Human lifespan, athletic performance and the number of children a woman can gestate are short-tailed. We operate within hard physical limits. Wealth, power, fame, pandemics, religions, pleasure and pain are long-tailed. They are Pareto-Distributed. Less than 1% of the world population owns more than 99% of the private jets.
What determines whether a distribution is short-tailed or long-tailed? Leverage, information and recursive growth.
Leverage is the potential for a single decision to have wide-ranging effects. Leveraged systems are chaotic.
Japan's Sengoku Jidai (Warring States Period) was a chaotic era. Chaos favors the underdog. The Sengoku Jidai was so chaotic the underdog sandal-bearer Toyotomi Hideyoshi became Daimyo of Japan. Hideyoshi was succeeded by Tokugawa Ieyasu who founded the Tokugawa shogunate.
The opposite of leverage is stability. The Tokugawa shogunate enforced a period of stability from 1603 to 1868. Social mobility was outlawed. No longer could a farmer become a lord.
Mathematically, a chaotic system is one in which a small change to the initial state has a large change to the later state. Weather, politics and double-pendulums are all chaotic systems.
The opposite of a chaotic system is a stable system. A stable system is one in which a large change to the initial state produces a small change to the later state. The flat(ish) surface of the ocean is stable. If you make a big splash, the surface of the ocean will quickly revert to the usual wave pattern as if you had never been there.
Many of the systems we interact with are quasi-stable. A quasi-stable system is stable up to the point it suddenly becomes chaotic. Financial markets are quasi-stable. The value of mortgage-backed securities was reliable until 2008 when suddenly it wasn't. Governments are quasi-stable too because allies will flock to the winning side. Small rebellions are crushed by the government but big rebellions become the government. Your human body is good at maintaining internal homeostatis until it isn't and you die.
Whether a system is "stable" or "chaotic" often depends on the scale at which you observe it. A brick wall appears stable if you observe it with the macroscopic human eyes but appears chaotic if you look at the movement of individual atoms. If there is a chance the brick wall may be knocked down then you may consider it quasi-stable.
You have leverage when you are a small component of a large chaotic system. You lack leverage when you are a small component of a large stable system.
Imagine you are a single helium atom bouncing around balloon full of air. There is nothing you can do to alter the macroscopic physics. Even if you ram into rubber balloon wall as hard as you can the slight pressure difference wouldn't even be measurable to a human child holding the balloon.
Now imagine you are a seed crystal in a supercooled bottle of water. You can cause the water molecules to freeze that otherwise would have remained liquid, thus annoying the child who was trying to create supercooled bottle of water for her science experiment.
What is the difference between the bottle of air and the bottle of water? One of them is a free energy gradient. (For more information about how free energy gradients probably kickstarted life check out my book review of The Vital Question.) The balloon has an free energy gradient too but our single helium atom bounding around is not quite fast enough to puncture the balloon. A balloon is quasi-stable from the perspective of a human being (because you can puncture it with a needle) but stable from the perspective of a helium atom (because the helium atom cannot puncture the rubber).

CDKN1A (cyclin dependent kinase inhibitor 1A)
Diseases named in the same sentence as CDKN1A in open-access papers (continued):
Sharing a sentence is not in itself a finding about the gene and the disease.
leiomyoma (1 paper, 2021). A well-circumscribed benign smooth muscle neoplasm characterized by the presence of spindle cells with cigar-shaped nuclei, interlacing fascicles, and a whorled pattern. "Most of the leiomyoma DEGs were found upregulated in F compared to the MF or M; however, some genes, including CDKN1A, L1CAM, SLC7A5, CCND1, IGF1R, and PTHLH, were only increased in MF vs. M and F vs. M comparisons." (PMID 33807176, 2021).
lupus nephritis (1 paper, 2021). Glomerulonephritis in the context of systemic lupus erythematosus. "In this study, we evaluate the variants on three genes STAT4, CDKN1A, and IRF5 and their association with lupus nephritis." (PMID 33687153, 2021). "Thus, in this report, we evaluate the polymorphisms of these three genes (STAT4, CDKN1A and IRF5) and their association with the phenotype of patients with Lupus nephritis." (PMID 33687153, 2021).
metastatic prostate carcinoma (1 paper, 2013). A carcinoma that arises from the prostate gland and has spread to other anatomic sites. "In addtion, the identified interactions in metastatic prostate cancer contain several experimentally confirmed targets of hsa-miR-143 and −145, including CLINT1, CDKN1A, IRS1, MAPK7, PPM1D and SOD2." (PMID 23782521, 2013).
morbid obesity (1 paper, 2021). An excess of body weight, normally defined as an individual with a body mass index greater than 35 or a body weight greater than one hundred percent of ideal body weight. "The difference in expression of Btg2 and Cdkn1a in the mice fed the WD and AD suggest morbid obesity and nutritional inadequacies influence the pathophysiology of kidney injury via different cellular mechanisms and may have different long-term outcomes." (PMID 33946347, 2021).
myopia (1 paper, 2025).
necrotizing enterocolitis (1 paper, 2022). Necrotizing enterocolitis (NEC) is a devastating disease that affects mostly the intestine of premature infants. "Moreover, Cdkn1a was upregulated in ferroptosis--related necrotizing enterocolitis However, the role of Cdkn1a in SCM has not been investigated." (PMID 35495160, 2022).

In our supercooled bottle of water example, the only thing special about our seed crystal is its configuration. Our seed crystal doesn't affect the rest of the bottle directly. It can only affect its own neighborhood. The water molecules in our seed crystal aren't what propagates. It is information about the molecules' organization that propagates. Leverage is about the spread of information.
Technically-speaking, our water followed a polynomial growth curve, not an exponential growth curve. (Polynomial growth curves are big- slower than exponential growth curves.) Even more pedantically, the cosmic speed limit in three dimensions limits us to cubic growth curves (ignoring quantum computers).
If you have read about leverage then you have probably encountered the term "exponential growth". It would be more precise to say "recursive growth". Polynomial growth gets you plenty of leverage just fine.
Recursive growth often produces chaotic systems. Consider cancer. Tumors grow recursively because each tumor cell produces more of itself. The microevolution of cancer is chaotic because each of those tumor cells has a small chance of mutating into a metastatic cell. Metastatis is the difference between having a tumor and having cancer.
If you're thinking "that sounds like macroevolution" then you're right! Evolution is always chaotic. It doesn't matter whether you're evolving species, societies, memes, financial derivatives, cryptocurrencies…or cancer.
There are two ways to fight evolution. One is to make your system so stable the patterns never change. This is what the Tokugawa shogunate attempted to do and what Yudkowsky means when he says no evolution for nanodevices. The other way is make your system so unstable that complex patterns die before they can reproduce. Think thermodynamic equilibrium e.g. "surface of the ocean" or "air bouncing around a balloon".
If you are part of a rapidly-evolving system then is leverage everywhere. If you are part of a stable system then you have no leverage at all…unless the system is just quasi-stable. If there is no potential energy to harness then there is nothing you can do.
In theory. In practice, rich merchants could buy their way into the samurai class. Meanwhile, the samurai's stipends were eaten by inflation.